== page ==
Advocating for our neighbours with disabilities
The first speaker said it well: "The purpose of this symposium is to plant a flag on the frozen landscape of Canada’s body politic."
I was at an event organized by two national advocacy organizations for persons with disabilities. Presenters spoke with deep concern and legitimate fear over proposed legal changes in Canada that would remove protection they need.
Just three short years after euthanasia was legalized, one of the key safeguards regulating it – that it would only be available to people whose death was "reasonably foreseeable" – is being abandoned. A Quebec court ruled the criterion unconstitutional. While usually a government defends recently passed legislation, the federal government is now rushing to drop the criterion.
With "reasonably foreseeable" removed, the only objective criterion to qualify for euthanasia is that your condition be "irremediable." With this change the state would forfeit its role of protection for persons with disabilities.
Why do they need this protection? Imagine that someone looks at you and says that if they had your disability, they’d rather be dead. One person told me this has really happened to her many times. What is being communicated to her? That she is better off dead.
Rather than a medical system that defaults to protect and preserve life, now under the guise of choice the onus is shifting against her to justify why she should live. The foul message is clear: Why is she not opting for MAID (to make it more palatable, euthanasia is now medical assistance in dying or MAID).
What happens to our medical system and its patients when others think death would be her preferred option? And this isn’t just an isolated view within institutions. It’s neighbours judging neighbours – and in the worst possible way.
As one panellist asked, "What would be the outcry if death was offered to others on the basis of their personal characteristic?" Protected characteristics include disability and also race, religion, sexual orientation, gender identity, ethnic origin and others.
The power of the strong over the vulnerable is manifest in societies when the state neglects its role of protection.
Another advocate said the worst place for her is in emergency rooms at hospitals. How do staff respond to a person in a wheelchair who has difficulty communicating orally? (She is a professor and writes extremely well.) With a mild case of pneumonia, for which I would be treated without question, she is asked if she wants euthanasia.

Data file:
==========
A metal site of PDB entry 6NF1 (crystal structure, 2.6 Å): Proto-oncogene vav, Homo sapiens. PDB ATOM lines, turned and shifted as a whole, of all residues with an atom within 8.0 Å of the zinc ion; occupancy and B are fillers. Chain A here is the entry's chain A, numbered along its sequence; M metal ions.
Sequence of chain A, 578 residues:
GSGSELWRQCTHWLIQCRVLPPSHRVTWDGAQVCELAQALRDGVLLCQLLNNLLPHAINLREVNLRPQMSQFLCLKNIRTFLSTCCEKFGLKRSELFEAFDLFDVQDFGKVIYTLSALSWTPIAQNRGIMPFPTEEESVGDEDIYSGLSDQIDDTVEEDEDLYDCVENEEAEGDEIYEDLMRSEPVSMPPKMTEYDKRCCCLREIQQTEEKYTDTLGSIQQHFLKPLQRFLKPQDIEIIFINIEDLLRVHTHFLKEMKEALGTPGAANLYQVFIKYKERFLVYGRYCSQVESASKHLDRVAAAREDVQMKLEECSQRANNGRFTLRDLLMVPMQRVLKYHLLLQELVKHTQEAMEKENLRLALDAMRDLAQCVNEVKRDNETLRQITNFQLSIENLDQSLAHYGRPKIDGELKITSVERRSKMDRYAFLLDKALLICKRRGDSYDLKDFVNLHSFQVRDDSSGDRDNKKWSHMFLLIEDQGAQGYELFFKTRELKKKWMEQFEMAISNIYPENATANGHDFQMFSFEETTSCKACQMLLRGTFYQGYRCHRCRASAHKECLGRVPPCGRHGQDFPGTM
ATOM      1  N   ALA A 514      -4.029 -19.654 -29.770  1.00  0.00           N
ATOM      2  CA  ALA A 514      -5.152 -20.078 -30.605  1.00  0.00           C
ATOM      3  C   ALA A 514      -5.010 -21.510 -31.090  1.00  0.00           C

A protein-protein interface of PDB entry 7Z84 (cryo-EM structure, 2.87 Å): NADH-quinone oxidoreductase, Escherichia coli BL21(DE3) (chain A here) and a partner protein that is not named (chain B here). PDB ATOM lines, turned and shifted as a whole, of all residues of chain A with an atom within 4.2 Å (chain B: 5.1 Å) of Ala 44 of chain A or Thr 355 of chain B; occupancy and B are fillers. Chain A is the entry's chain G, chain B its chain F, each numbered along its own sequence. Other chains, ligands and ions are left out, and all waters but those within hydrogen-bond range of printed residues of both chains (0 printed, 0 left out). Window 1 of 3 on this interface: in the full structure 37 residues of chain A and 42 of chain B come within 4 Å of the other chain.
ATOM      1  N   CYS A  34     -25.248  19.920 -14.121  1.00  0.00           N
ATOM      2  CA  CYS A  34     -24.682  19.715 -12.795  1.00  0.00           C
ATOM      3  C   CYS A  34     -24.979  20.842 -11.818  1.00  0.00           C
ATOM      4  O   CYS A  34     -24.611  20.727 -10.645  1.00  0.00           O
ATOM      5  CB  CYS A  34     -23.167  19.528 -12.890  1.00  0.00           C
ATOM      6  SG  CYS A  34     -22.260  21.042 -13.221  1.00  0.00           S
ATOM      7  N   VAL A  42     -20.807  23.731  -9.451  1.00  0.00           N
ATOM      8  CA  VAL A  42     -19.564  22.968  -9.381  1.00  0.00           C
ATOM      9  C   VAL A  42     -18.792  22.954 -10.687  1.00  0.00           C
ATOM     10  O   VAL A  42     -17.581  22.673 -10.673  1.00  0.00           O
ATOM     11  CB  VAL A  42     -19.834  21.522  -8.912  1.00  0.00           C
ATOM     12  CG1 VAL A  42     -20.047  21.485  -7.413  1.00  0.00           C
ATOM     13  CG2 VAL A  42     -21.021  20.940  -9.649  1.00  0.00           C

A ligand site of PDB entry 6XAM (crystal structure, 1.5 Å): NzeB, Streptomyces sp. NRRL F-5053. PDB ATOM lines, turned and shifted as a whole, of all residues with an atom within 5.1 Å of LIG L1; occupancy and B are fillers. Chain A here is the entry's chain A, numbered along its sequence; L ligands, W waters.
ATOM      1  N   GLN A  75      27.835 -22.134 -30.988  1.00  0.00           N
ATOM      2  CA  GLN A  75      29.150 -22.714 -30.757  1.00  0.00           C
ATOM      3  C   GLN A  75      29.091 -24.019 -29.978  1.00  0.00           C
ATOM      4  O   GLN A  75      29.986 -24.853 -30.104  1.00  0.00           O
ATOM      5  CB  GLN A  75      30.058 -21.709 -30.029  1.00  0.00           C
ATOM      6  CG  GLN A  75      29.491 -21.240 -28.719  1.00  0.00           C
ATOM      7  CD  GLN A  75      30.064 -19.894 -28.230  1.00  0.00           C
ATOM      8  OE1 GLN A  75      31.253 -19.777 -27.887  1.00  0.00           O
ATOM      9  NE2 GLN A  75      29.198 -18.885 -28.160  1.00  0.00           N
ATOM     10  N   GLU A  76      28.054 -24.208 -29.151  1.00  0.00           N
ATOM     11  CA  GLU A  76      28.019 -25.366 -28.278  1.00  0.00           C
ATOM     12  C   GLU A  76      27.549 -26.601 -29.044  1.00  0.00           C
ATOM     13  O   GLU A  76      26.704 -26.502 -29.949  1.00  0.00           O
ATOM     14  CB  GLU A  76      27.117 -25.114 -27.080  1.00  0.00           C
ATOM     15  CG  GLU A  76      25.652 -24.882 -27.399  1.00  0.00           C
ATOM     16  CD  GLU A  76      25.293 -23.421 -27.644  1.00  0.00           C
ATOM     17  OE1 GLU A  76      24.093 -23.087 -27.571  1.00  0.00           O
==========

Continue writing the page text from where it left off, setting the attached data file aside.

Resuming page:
What we all seek, including vulnerable persons, is "a safe, welcome harbour at the end of each day," as one of the speakers said.
Will Canadians step up? During the symposium I was deeply moved. I thought of the parable of the Good Samaritan who himself was deeply moved by compassion to advocate and care for another who was left for dead – a life not worth saving in the eyes of those who passed by.
I was also reminded of advocates like Ivan Illich, a 20th-century thinker who emphasized the revolutionary nature of this parable – especially its personal aspect.
In the era when Jesus told the parable, people were only responsible to care for others from their own group (clan, tribe, nation). Ethics and ethnicity were intertwined. But Jesus taught listeners to care for the individual in need regardless of who they were.
The parable does not simply put forward a universal principle to care for those in need, says Illich, that can be met by hospitals on our behalf. Your neighbour is one whose path you cross – it is personal.
While Illich is right about the personal aspect – our call to come alongside our vulnerable neighbours to ensure they find safe harbour at the end of each day – the social and political aspects are also crucial. It is also in community with others and as equals before God that we respond to individual persons, not merely the abstract need. Following Jesus, we must also speak truth to the powers of death positioning themselves over vulnerable lives.
Protecting persons with disabilities is personal, social and political. As the debate looms and protections are being abandoned, will we leave it to others or will we appeal to our government to ensure protections for persons with disabilities?
Bruce J. Clemenger is President of The Evangelical Fellowship of Canada. Please pray for our work and support us at www.TheEFC.ca/Donate or toll-free 1-866-302-3362.